smashers. The characters had a lot to do with the merging of genres. Joe
Ricci on screen is so good at what he does. His character has so much
presence but he isn’t going to be a hick Sheriff or a Neuro Surgeon,
He’s a gangster through and through. Once again the talent has a lot of
influence at this level so you have to adapt. In
the first few days of filming the comedic elements were growing and had to
be embraced. I thought when writing it would have a quirky tone but it
evolved into more dark humor.
can you tell us about your directorial approach to your story at hand?
the script was finished I met with the main cast except for Orchid Tao and
we discussed the characters and story. They then went home and read the
script and we had another one-on-one meeting to discuss their specific
characters. When the main cast arrived on set we were pretty much on the
same page. My approach is more of a personal one. I really enjoy meeting
with and hanging out with the actor it allows us to come to a better
understanding of one another. On set, it depends; sometimes I can act like
a football coach during action sequences and not give the actor time to
overthink the moment while on the other hand we can sit under a tree and
talk philosophy and then by the end of the night I will be have some beers
with my crew. My method is
simple, I just try to be myself and open the lines of communication the
best way I can. You never know who might have an insight that strengthens
talk about your cast, and why exactly these people?
has a lot of local talent that is so overlooked in the industry. Maybe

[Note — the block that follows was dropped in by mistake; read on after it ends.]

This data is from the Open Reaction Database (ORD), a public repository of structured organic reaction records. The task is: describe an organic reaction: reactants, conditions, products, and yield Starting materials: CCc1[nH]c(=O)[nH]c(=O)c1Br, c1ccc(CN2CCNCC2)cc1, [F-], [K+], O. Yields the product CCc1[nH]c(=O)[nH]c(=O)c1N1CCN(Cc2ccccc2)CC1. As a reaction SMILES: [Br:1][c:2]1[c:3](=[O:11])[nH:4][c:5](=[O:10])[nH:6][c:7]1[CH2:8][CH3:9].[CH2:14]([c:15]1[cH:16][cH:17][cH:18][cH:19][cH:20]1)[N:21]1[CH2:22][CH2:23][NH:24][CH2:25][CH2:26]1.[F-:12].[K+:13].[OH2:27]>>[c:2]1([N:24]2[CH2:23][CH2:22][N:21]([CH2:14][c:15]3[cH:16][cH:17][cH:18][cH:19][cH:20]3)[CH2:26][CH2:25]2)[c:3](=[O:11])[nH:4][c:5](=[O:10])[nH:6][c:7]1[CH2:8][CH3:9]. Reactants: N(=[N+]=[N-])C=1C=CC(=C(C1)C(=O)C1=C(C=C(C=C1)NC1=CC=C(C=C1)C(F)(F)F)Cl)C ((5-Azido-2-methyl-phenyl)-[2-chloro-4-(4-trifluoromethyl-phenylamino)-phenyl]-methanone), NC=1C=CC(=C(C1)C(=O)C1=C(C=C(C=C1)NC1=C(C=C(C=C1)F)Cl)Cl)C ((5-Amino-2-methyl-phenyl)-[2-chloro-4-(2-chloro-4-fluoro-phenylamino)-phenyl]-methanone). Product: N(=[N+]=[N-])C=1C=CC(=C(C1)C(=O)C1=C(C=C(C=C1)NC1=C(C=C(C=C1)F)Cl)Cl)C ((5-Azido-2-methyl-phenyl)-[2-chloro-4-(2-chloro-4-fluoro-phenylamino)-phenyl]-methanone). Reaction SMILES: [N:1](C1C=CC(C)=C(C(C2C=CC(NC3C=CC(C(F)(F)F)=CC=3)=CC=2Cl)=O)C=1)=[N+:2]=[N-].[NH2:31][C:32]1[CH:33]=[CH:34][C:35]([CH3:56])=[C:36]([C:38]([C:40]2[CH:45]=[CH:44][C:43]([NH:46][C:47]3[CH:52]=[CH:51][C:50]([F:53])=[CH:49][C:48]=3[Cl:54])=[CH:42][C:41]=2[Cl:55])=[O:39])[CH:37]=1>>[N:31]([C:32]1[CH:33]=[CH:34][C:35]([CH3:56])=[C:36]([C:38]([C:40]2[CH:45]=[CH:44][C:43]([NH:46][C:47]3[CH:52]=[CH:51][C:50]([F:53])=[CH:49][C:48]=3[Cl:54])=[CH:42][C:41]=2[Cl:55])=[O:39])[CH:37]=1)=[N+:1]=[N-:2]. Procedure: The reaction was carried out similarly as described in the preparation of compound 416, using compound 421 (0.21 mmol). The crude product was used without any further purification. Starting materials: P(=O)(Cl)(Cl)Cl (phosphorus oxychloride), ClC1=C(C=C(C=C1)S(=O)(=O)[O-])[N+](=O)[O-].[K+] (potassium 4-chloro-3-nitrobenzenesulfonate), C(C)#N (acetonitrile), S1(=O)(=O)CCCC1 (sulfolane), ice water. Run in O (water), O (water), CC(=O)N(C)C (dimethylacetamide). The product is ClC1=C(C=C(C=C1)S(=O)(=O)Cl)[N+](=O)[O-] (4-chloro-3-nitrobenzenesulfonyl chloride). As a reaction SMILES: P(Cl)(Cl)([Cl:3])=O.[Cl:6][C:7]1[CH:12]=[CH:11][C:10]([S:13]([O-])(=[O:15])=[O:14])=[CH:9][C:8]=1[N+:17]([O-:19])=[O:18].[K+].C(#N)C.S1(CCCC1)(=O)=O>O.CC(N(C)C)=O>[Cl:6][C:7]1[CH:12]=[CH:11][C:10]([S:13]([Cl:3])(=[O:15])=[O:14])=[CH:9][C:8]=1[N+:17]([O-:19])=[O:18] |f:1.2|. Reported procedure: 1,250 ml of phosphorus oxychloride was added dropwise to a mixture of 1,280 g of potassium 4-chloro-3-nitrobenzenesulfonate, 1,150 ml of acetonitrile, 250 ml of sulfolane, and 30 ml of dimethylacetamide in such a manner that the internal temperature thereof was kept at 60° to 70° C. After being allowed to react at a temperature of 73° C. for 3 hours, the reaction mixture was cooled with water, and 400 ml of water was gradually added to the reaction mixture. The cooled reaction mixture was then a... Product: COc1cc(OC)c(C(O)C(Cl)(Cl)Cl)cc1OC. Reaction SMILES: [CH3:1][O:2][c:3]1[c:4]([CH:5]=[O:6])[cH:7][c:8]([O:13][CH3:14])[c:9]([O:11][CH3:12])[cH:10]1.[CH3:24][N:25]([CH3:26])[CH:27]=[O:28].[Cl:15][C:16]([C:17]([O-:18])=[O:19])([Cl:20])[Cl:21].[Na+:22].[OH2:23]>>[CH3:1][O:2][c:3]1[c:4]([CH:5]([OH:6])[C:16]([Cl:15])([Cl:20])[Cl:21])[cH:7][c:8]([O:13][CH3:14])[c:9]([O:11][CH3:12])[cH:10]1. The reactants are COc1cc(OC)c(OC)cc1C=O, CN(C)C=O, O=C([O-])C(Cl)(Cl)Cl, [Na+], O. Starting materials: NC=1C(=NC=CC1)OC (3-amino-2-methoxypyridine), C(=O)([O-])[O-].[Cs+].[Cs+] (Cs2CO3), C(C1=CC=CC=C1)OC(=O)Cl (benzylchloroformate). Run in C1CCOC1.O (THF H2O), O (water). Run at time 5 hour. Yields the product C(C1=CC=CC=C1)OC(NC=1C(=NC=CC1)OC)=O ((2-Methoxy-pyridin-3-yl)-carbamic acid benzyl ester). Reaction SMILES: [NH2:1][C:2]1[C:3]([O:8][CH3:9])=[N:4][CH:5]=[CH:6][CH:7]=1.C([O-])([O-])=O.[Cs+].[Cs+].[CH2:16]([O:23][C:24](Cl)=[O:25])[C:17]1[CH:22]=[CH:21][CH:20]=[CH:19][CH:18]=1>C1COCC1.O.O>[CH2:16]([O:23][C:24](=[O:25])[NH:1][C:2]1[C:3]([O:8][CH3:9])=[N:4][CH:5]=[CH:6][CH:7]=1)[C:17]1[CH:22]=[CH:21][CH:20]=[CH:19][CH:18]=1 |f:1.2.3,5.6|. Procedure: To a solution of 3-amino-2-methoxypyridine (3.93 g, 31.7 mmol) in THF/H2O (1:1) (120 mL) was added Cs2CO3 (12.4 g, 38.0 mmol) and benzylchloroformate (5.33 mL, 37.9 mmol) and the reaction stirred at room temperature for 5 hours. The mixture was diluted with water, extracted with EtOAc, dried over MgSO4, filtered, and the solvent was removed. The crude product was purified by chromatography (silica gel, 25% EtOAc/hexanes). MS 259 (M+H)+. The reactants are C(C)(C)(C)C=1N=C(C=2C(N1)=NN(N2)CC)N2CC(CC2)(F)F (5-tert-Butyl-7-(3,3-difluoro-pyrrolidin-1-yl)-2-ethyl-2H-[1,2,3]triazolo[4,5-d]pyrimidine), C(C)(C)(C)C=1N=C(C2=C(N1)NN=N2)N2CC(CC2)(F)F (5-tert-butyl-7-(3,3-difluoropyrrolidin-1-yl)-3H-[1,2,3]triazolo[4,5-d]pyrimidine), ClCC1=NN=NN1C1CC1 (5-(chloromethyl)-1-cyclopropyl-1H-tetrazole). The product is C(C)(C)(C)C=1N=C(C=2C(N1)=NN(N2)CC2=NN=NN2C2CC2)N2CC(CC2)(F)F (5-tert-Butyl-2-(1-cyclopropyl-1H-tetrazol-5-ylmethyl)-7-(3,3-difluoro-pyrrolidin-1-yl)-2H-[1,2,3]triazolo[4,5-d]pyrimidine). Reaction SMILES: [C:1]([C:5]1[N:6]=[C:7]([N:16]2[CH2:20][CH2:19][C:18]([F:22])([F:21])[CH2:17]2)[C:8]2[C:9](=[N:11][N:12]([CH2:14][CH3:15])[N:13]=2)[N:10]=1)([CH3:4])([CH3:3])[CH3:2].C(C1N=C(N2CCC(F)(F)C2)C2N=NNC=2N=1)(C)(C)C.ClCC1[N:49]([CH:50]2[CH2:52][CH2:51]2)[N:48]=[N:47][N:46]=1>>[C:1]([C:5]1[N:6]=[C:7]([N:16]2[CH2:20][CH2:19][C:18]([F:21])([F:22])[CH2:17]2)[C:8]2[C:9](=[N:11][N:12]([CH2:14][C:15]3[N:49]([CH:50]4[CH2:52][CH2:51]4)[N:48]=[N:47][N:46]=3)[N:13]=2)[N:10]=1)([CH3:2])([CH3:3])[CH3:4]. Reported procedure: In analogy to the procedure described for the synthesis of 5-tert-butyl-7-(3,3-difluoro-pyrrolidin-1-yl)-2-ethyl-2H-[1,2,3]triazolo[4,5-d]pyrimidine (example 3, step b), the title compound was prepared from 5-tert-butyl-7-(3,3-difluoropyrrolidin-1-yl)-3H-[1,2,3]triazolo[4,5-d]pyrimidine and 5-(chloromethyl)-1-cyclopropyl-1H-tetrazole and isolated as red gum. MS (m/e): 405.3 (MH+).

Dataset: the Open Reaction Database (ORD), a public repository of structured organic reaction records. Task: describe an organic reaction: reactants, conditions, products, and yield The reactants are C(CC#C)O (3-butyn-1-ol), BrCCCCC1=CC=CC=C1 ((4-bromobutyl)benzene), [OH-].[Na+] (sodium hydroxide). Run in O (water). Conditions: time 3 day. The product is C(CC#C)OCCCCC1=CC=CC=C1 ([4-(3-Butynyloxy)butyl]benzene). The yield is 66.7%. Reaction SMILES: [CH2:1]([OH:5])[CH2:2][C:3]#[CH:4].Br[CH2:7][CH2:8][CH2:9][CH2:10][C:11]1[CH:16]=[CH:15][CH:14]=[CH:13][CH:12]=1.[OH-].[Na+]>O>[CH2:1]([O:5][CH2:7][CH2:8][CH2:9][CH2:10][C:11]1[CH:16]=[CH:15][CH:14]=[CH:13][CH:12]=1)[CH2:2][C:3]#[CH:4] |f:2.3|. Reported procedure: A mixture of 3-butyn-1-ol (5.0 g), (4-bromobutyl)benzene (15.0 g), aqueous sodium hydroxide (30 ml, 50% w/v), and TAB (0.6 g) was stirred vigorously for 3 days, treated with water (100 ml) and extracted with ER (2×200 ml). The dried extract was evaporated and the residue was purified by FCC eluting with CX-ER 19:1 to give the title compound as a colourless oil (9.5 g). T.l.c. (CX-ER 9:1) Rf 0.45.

it’s our national image due to our deranged politics and the states
politicians’ clear disregard for the filming industry… Excuse
me, it’s a touchy subject… The talent here is diverse and is getting
better every day.
is someone I always wanted to cast, I mean look at the mug. It's Dafoe
meets Van Damme. Seth is a natural athlete and can handle action very
well. He also has a great work ethic. He is never late, knows his lines
and is drama free.
David C. Hayes [David
C. Hayes interview - click here] is another consummate professional. I
had met him before, seen some of his movies and had always wanted to work
with him. I thought if anybody would be game to take on Nereus it would be
him, he has no fear.
Orchid Tao was a little different. She came over one
day with Seth as I was writing the ending and they looked to so cute
together that I felt I had to ride their wave of love. I asked her if she
acted and she said, ”yes”. We all hung out and by the end of the night
I was convinced she would work. I offered her the part and she accepted.
Most of the other talent I had known previously from other projects where
I had worked as a producer or cinematographer, so I developed parts for
them as I wrote the script. One character, “Che”, played by Sam